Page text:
Katia Fernandez Mayo January 6 2022

Picture pristine white sand beaches, mystical stone monuments, quiet roads through lochs and inlets, and wild waves crashing on a lighthouse. A colony of inquisitive puffins, distant ferries sailing by, and peaceful crofts and farmland with plentiful sheep. An icy cold wind reminds you that you’re on the far edge of Scotland. Welcome to the Outer Hebrides.

Absolute Escapes are award-winning specialists in self-drive holidays in Scotland, and we love the opportunity to use our knowledge and experience to design the perfect, bespoke holiday for our clients.

The Outer Hebrides is a destination close to our hearts and we’re delighted to share a bit of our first-hand knowledge. Read on to find out all you’ve ever wanted to know about visiting Scotland’s spectacular western islands.

General FAQs:

Getting to the Outer Hebrides:

Staying on the Outer Hebrides:

Touring the Outer Hebrides:


Where are the Outer Hebrides?

The Outer Hebrides, also known as the Western Isles, are a chain of remote islands located off the northwest coast of Scotland.

The main islands that form this archipelago include Lewis and Harris (two ‘islands’ connected by land), North Uist, Benbecula, South Uist, and Barra. However, there are as many as ten more islands connected or attached to the main islands!

Tiny islands such as Berneray and Vatersay act as a link in the chain and are equally worth exploring, despite their small size.


What is the history of the Outer Hebrides?

The Outer Hebrides have been inhabited since Mesolithic times, and there is a range of fascinating prehistoric archaeological sites to discover. The most famous of these is the ancient Neolithic Calanais Standing Stones on the Isle of Lewis, which resembles its better-known younger cousin Stonehenge in England.

Also on Lewis you’ll find Dun Carloway – one of the best-preserved brochs in the country.

In addition to Neolithic stone structures, there are many other historic sites and interesting archaeological finds that reveal the fascinating history of the islands, from Medieval churches to mummy remains in the Cladh Hallan Roundhouses!

Celtic roots run deep within these island communities and Gaelic is an important aspect of life in the Outer Hebrides. Islanders are proud of their Celtic heritage, and this is reflected in the rich arts and music culture that stems from the islands.

Gaelic is still widely spoken and popular crafts such as Harris Tweed and Celtic jewellery are still handmade using traditional methods.


What’s the weather like in the Outer Hebrides?

With their soft white sand and clear turquoise waters, picture-postcard images of beaches in the Outer Hebrides might transport you to the Caribbean. However, you are far from the Caribbean warmth!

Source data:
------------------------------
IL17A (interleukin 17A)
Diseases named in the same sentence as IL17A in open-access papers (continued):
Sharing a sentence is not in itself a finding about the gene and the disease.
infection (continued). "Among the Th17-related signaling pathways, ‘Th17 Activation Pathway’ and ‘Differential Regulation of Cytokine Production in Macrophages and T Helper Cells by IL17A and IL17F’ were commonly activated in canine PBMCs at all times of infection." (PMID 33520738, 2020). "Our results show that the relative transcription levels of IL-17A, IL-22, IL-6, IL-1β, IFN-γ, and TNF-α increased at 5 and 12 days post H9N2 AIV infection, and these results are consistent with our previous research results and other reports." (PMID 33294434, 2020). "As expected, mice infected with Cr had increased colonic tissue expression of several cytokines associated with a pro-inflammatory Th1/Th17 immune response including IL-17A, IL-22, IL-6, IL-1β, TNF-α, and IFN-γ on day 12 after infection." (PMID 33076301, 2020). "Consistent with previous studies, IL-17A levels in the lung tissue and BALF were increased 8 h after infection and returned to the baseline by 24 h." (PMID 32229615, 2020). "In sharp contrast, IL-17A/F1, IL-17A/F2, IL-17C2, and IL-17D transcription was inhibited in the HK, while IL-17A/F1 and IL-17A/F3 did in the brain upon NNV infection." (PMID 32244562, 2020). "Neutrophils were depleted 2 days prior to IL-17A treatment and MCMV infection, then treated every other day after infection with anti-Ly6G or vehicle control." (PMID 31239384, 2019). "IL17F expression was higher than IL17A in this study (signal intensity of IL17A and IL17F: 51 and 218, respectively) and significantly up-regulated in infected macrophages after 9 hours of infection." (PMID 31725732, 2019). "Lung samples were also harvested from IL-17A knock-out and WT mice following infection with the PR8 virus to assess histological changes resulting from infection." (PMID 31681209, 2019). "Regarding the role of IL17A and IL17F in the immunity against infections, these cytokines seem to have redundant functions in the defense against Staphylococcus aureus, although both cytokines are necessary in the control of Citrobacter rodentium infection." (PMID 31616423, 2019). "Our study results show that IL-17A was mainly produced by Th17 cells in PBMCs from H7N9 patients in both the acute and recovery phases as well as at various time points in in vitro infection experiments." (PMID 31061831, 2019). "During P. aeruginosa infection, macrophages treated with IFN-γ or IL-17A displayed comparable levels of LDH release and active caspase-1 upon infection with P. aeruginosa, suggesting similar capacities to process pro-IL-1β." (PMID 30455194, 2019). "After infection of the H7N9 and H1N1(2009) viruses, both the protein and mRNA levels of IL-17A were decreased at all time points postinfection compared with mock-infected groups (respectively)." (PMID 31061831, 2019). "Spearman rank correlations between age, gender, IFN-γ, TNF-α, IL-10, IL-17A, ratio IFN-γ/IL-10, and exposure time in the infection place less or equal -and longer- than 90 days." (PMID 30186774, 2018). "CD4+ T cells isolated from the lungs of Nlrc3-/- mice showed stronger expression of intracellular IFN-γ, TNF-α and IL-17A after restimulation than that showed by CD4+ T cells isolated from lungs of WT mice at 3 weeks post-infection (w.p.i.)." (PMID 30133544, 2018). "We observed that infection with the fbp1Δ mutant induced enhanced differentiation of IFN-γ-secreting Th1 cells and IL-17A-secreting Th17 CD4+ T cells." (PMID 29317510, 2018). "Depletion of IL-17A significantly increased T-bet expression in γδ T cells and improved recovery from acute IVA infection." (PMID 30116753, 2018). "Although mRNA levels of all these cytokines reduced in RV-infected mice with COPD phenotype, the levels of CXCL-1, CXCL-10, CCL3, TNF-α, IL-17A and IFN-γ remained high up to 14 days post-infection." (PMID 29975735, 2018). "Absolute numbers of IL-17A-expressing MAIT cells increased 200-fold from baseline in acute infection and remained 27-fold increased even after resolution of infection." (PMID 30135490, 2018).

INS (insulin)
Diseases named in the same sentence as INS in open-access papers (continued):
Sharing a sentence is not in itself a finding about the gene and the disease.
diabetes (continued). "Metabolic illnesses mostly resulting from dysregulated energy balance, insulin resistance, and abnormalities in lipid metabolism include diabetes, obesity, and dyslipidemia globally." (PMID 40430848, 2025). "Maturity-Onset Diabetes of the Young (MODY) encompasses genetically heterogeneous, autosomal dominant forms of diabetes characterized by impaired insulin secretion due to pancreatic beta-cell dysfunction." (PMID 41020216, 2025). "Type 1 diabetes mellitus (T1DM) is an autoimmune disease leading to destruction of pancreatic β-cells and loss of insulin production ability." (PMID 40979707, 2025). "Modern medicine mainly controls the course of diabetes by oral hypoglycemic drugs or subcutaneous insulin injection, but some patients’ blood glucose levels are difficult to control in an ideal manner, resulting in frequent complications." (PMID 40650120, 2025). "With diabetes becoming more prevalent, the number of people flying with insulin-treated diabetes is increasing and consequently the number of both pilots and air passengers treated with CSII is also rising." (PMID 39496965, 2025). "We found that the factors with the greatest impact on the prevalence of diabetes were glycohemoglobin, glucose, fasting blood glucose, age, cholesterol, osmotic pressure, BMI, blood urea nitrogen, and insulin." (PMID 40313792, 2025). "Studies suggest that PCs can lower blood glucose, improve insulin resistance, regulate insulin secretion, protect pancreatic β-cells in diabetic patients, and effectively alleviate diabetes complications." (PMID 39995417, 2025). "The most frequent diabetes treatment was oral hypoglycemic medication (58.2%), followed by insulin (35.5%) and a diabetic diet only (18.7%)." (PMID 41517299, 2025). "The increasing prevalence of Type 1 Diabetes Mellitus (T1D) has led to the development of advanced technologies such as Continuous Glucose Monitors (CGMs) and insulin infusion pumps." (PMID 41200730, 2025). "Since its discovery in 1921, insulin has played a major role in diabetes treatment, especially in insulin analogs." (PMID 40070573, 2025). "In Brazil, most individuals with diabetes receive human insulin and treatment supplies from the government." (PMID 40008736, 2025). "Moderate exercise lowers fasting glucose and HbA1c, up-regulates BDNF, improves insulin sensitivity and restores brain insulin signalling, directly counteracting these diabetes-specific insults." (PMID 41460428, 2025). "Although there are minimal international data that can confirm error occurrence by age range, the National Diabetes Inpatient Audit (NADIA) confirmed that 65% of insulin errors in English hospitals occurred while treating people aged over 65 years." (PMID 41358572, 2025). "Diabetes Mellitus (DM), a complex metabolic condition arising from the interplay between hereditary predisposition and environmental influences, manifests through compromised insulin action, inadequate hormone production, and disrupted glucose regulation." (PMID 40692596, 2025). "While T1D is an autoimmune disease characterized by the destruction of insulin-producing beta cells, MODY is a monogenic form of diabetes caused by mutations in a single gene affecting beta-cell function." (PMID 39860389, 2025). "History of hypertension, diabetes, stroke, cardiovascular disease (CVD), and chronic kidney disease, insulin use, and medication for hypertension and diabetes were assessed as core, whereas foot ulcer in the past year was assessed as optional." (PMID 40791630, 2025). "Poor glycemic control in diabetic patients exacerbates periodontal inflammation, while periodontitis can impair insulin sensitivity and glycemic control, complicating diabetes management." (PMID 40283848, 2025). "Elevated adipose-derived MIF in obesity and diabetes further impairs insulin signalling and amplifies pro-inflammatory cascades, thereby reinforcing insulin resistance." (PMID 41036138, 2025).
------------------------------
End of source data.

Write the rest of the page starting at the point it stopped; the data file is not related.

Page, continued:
The weather in the Outer Hebrides is much the same as in the rest of the west coast of Scotland – a bit chilly, a bit windy, and maybe a little wet at times.

While lovely sunny days do exist, it is always worth being prepared to face the elements. A light waterproof jacket, boots and layers are your best companion on an island-hopping adventure.

Although, make sure you don’t forget your swimming costume (or wetsuit perhaps!).


When is the best time to visit the Outer Hebrides?

The Outer Hebrides are a very popular destination with limited accommodation on offer, so it’s always worth booking well in advance.

High summer months such as July and August tend to be the busiest, while May, June and September are great alternatives when the weather might be drier.

Summer days in the Outer Hebrides are long, giving you more opportunities to make the most of your trip and enjoy all that the islands have to offer.


What’s the largest island in the Outer Hebrides?

Lewis & Harris is the largest island in the Outer Hebrides, where most of the population lives. Stornoway on Lewis is the main town and commercial centre of the islands, home to approximately 8,000 people.

If you have limited time to visit the islands, then Stornoway or Tarbert in Harris might the best bases for you to explore much of the islands and do a couple of day trips.


Getting to the Outer Hebrides

Do ferries sail to the Outer Hebrides?

There are various ways to travel to the Outer Hebrides, but if you wish to explore the whole chain, then multiple ferry rides are involved.

From the Scottish mainland, you can travel to Barra from Oban, to North Uist from Skye (which is connected to the mainland by the Skye Bridge), or to Stornoway from Ullapool.

While there are daily sailings available, these are limited to once or twice per day, so booking in advance is important if you are taking a car on the ferry. You can pre-book your journeys on the Calmac website.


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Are there flights to the Outer Hebrides?

Flying to the Outer Hebrides is also a tempting option as the flight to the Isle of Barra is an incredibly scenic and exciting trip! Barra Airport is unique as it is the only airport in the world where scheduled flights land on a beach.